1973 Measure A Primer

Part One in a Series

The five-and-one-half weeks between Feb. 7 and March 17, 1973, brought surprise, tragedy and change to Alameda. On Feb. 7, a U.S. Navy fighter-bomber crashed into the Tahoe Apartments on Central Avenue. On Tuesday, March 13, Alamedans went to the polls and passed Measure A, putting a damper on almost all real-estate development on both the Main Island and Bay Farm Island. Then four days after the vote, just after 10 p.m.  Saturday, March 17, the fire department responded to a call that Porter Elementary School was on fire.  

Of those three events, evidence of only one remains. The Tahoe is gone. The crash destroyed the apartment building. The Sycamore stands there today at 1810 Central Ave. The school is gone. It stood on today’s Alameda High School campus not far from Oak Street and Alameda Avenue. The vote lives on, however, engraved in the City Charter as Article XXVI — 26 for those not versed in Roman numerals. The article reads: 

“Sec. 26-1. There shall be no multiple dwelling units built in the City of Alameda.

“Sec. 26-2. Exception being the Alameda Housing Authority replacement of existing low-cost housing units and the proposed Senior Citizens low-cost housing complex, pursuant to Article XXV of the Charter of the City of Alameda.

Almost 20 years later, on March 5, 1991, Alamedans went to the polls again and added the following to Article XXVI:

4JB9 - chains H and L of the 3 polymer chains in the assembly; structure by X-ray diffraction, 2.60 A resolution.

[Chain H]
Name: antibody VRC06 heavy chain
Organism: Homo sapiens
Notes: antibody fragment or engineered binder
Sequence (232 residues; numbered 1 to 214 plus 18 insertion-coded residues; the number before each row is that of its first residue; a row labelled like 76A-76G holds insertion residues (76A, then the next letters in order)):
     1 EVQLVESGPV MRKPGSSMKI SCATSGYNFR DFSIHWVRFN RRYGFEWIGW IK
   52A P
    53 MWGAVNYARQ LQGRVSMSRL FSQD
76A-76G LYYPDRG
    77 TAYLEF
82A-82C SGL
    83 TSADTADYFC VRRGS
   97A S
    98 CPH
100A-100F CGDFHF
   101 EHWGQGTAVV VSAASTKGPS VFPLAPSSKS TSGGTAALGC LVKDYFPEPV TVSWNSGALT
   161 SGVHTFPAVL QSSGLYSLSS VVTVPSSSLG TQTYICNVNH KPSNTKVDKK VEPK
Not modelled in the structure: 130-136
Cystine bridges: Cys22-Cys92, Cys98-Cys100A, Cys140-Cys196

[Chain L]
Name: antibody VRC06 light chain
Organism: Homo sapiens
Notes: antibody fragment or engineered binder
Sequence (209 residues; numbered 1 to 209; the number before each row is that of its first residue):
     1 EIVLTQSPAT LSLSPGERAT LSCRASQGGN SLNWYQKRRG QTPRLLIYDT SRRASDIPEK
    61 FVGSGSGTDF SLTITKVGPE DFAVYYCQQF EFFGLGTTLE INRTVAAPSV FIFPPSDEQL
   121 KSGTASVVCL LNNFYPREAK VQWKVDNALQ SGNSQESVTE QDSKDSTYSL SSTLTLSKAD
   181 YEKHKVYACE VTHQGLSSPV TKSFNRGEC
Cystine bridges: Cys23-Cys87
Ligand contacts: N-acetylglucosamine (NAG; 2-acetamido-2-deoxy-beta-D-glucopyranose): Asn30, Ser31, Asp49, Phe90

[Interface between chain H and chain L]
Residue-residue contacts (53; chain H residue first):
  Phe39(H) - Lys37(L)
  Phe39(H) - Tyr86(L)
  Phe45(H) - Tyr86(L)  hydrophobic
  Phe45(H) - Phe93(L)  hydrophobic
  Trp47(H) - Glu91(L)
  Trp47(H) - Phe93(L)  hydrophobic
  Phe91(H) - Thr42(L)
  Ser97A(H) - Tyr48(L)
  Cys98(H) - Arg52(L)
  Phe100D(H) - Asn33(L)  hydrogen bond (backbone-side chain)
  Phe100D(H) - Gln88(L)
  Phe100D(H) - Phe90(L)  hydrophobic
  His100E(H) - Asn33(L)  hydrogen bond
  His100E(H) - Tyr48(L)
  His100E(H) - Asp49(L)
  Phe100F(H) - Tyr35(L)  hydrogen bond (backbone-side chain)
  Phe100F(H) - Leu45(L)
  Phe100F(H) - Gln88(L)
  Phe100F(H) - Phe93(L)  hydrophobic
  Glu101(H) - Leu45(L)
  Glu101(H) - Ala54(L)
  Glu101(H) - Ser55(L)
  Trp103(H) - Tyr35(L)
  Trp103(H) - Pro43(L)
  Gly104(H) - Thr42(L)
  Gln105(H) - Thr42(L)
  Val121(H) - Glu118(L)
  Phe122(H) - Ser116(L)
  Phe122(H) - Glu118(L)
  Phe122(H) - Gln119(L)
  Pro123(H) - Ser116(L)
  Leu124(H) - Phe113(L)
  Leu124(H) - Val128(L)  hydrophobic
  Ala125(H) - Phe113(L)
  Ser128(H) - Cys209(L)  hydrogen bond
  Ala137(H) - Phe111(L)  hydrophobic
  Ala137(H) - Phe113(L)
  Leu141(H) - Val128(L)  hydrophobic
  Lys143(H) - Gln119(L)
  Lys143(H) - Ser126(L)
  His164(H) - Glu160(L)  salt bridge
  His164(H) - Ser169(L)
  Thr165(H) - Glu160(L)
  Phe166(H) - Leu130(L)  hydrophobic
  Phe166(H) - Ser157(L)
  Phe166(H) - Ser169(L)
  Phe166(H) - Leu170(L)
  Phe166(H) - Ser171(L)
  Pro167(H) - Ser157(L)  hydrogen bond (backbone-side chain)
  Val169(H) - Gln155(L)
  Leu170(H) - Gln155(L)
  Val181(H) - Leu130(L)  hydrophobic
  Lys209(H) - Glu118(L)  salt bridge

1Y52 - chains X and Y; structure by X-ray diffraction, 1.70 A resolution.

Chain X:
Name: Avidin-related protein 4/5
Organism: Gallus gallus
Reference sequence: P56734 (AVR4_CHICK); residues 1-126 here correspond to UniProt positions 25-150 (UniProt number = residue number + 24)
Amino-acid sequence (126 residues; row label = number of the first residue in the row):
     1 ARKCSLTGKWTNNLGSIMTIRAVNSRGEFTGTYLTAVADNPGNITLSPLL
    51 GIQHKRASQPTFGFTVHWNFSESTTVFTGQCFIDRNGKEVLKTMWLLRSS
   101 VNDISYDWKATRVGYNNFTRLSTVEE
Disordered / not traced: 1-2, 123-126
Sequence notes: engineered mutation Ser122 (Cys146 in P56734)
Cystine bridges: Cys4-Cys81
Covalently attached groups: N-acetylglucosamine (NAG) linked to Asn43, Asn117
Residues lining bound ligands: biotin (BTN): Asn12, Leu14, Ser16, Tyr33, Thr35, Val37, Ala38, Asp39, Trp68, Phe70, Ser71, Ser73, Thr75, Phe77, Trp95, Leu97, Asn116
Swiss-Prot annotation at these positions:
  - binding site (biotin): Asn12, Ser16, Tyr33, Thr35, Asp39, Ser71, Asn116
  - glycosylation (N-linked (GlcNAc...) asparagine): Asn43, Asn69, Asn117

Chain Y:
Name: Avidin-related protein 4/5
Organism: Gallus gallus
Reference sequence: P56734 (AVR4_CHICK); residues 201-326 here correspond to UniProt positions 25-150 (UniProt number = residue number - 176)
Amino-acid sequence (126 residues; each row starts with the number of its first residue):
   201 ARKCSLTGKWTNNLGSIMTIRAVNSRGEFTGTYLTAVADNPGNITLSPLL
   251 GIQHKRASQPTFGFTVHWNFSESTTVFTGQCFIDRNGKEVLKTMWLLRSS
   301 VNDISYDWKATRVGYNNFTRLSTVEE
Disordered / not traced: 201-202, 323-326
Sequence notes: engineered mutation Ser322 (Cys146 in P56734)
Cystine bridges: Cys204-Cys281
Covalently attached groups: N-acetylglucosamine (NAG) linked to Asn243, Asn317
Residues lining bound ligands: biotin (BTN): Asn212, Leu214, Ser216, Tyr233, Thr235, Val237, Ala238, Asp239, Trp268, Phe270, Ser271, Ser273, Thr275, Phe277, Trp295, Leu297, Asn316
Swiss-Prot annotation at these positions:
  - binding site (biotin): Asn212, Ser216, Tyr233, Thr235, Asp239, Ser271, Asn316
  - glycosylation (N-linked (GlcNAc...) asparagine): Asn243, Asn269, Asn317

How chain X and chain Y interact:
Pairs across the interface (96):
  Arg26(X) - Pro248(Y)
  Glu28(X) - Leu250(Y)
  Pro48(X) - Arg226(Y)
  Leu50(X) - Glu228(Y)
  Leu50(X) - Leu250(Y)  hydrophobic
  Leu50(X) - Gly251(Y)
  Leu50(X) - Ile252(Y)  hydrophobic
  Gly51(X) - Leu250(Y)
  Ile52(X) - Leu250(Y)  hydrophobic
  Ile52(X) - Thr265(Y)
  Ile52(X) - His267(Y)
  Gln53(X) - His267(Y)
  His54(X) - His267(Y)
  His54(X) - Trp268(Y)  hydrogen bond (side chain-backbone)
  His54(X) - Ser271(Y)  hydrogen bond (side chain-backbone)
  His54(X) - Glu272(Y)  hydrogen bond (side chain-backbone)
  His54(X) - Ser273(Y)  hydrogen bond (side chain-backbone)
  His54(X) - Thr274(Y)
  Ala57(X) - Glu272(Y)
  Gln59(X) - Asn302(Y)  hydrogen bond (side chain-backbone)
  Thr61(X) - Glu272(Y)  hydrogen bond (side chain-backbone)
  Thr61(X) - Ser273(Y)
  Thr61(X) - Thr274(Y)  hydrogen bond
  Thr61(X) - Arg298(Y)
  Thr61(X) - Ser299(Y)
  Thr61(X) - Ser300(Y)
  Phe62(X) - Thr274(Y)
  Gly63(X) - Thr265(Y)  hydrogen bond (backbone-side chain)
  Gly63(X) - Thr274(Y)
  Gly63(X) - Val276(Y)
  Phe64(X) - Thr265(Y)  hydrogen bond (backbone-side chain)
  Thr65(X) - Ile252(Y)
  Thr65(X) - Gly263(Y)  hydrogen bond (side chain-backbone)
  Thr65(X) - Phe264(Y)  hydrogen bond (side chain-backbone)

“Sec. 26-3. The maximum density for any residential development within the City of Alameda shall be one housing unit per 2,000 square feet of land. This limitation shall not apply to the repair or replacement of existing residential units, whether single-family or multiple-unit, which are damaged or destroyed by fire or other disaster; provided that the total number of residential units on any lot may not be increased. This limitation also shall not apply to replacement units under Section 26-2.”

Alamedans backing the vote for Measure A in 1973 included a group calling themselves, “The Committee of Concerned Citizens.” Activists in the group included Inez Kapellas, who had unsuccessfully run for City Council in 1965; Joan Narahara, who had survived interment in Topaz, Utah, during World War II; and Frank Ratto, a respected journalist and historian, whose family had lived on Bay Farm Island since 1905. 

The 1973 vote changed Alameda’s political landscape beyond the passage of Measure A. The results introduced a three-man slate to the City Council. The newcomers ousted their incumbent opponents by claiming that currently seated members favored uncontrolled growth in Alameda. Among the three victors was Chuck Corica, who — among his many accomplishments — would later play a key role in getting the 1991 Measure A on the ballot. 

Opponents to the 1973 Measure A invested $30,000 to see it defeated, while the measure’s grassroots proponents invested $1,276 in victory. The uncontrolled growth that Alamedans feared would come not on the Main Island, but largely from Utah Construction and Doric Development’s projects on Bay Farm Island. The day after voters approved Measure A in 1973, Mayor Terry LaCroix said that passage of Measure A is definitely a message to the City Council to disapprove the proposed rezoning for Harbor Bay.

Doric Development’s Ron Cowan said that he agreed that the vote was “an expression of feeling against our project.” He didn’t throw up his hands in despair, however. “We now have to study what effect passage of Measure A will have.” The effects went beyond anything Cowan could have imagined in 1973. They echo today on Alameda Point. 

The Planning Board will take up this 46-year-old measure and all its trimmings at its Monday, Jan. 13, 2020, meeting.

 

 

The Alameda Sun will explain the history of this contentious piece of the City Charter over the next four weeks.